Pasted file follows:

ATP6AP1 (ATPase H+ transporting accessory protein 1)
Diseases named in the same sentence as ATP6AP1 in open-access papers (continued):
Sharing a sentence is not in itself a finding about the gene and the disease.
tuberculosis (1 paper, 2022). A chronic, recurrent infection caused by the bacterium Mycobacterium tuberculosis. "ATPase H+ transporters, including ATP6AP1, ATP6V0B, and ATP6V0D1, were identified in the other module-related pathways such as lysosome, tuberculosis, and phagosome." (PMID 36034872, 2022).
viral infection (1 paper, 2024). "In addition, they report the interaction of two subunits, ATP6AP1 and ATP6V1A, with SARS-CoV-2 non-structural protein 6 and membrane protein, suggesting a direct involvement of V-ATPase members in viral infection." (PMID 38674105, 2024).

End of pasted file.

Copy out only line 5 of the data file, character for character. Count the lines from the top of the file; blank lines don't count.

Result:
viral infection (1 paper, 2024). "In addition, they report the interaction of two subunits, ATP6AP1 and ATP6V1A, with SARS-CoV-2 non-structural protein 6 and membrane protein, suggesting a direct involvement of V-ATPase members in viral infection." (PMID 38674105, 2024).